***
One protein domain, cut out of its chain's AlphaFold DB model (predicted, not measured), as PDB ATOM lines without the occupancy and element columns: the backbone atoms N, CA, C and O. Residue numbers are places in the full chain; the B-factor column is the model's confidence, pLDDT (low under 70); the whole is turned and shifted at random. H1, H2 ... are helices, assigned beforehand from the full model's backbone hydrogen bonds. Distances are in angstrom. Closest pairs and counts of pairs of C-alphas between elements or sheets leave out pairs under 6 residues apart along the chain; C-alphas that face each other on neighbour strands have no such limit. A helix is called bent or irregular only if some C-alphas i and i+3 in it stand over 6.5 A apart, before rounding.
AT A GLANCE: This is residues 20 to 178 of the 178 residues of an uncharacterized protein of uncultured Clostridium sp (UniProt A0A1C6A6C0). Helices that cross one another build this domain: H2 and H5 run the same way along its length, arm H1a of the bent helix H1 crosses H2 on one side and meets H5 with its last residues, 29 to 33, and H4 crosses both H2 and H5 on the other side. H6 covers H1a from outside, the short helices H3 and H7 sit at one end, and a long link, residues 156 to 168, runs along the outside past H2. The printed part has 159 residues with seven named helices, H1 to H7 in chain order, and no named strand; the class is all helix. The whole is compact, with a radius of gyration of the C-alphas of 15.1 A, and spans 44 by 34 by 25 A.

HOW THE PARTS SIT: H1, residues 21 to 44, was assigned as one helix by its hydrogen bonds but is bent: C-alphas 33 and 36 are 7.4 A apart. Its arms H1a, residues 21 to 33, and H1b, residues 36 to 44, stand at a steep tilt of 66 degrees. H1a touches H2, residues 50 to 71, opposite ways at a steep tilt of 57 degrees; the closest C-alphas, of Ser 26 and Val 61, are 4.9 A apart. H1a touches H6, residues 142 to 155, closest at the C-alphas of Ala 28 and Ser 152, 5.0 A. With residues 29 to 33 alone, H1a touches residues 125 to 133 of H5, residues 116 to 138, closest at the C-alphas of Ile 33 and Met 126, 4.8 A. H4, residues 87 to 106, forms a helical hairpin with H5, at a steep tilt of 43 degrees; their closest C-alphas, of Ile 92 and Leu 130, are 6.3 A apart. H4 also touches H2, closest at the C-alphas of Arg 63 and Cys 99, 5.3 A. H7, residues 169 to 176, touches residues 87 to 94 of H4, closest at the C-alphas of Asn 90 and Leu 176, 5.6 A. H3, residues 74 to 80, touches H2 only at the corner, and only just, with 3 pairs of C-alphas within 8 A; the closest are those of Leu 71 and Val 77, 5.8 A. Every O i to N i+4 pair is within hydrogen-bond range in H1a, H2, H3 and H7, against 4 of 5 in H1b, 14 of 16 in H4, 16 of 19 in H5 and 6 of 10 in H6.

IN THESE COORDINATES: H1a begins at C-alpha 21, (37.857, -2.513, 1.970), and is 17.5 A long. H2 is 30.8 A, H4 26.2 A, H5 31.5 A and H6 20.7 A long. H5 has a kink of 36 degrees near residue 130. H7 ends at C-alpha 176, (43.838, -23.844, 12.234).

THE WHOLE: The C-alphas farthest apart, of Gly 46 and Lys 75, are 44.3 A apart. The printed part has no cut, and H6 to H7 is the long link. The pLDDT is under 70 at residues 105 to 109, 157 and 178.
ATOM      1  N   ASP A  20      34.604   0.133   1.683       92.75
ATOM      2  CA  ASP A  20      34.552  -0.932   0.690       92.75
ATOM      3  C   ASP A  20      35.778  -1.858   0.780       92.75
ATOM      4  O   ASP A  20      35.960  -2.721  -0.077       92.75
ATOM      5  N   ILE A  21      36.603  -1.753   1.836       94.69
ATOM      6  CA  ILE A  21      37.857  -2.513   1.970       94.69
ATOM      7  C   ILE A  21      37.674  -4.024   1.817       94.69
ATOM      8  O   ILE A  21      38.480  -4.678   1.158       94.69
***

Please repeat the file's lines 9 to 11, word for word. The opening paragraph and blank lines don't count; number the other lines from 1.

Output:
ATOM      5  N   ILE A  21      36.603  -1.753   1.836       94.69
ATOM      6  CA  ILE A  21      37.857  -2.513   1.970       94.69
ATOM      7  C   ILE A  21      37.674  -4.024   1.817       94.69